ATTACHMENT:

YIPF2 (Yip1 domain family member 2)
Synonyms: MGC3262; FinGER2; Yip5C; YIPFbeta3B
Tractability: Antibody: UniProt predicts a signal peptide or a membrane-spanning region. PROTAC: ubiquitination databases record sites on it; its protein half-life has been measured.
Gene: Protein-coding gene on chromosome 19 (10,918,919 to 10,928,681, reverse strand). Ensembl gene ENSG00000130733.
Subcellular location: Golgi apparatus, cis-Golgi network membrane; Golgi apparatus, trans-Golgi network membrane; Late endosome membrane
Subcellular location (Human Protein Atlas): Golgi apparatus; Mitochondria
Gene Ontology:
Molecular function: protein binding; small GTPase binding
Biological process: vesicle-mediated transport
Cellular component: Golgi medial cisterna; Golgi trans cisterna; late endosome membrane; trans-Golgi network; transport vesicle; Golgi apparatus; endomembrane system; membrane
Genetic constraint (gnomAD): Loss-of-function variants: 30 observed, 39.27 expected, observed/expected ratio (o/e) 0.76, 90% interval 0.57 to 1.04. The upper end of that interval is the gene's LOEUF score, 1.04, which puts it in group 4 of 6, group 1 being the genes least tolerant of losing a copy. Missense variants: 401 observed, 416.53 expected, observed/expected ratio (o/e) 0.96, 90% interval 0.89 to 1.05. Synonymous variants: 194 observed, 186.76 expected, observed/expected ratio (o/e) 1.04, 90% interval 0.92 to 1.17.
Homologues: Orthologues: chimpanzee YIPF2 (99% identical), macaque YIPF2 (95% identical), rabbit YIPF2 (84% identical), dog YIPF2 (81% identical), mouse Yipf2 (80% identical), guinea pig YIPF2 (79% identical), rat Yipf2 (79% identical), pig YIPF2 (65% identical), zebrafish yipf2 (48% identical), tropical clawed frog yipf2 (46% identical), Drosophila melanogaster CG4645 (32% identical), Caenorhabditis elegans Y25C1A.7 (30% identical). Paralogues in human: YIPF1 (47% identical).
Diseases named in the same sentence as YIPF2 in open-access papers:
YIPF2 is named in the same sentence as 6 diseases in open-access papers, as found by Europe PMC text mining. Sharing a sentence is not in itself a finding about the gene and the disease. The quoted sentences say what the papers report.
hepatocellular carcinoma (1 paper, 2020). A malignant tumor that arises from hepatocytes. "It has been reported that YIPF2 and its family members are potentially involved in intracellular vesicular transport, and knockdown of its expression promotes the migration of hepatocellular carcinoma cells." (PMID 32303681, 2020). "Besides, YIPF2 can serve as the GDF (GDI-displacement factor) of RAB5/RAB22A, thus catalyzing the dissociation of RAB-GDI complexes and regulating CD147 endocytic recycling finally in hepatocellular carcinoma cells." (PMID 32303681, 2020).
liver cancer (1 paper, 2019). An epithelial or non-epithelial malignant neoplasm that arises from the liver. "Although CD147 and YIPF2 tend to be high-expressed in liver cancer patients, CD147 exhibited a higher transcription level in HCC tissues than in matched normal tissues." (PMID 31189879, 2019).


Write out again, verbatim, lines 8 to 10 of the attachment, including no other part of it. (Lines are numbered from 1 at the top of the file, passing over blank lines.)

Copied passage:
Molecular function: protein binding; small GTPase binding
Biological process: vesicle-mediated transport
Cellular component: Golgi medial cisterna; Golgi trans cisterna; late endosome membrane; trans-Golgi network; transport vesicle; Golgi apparatus; endomembrane system; membrane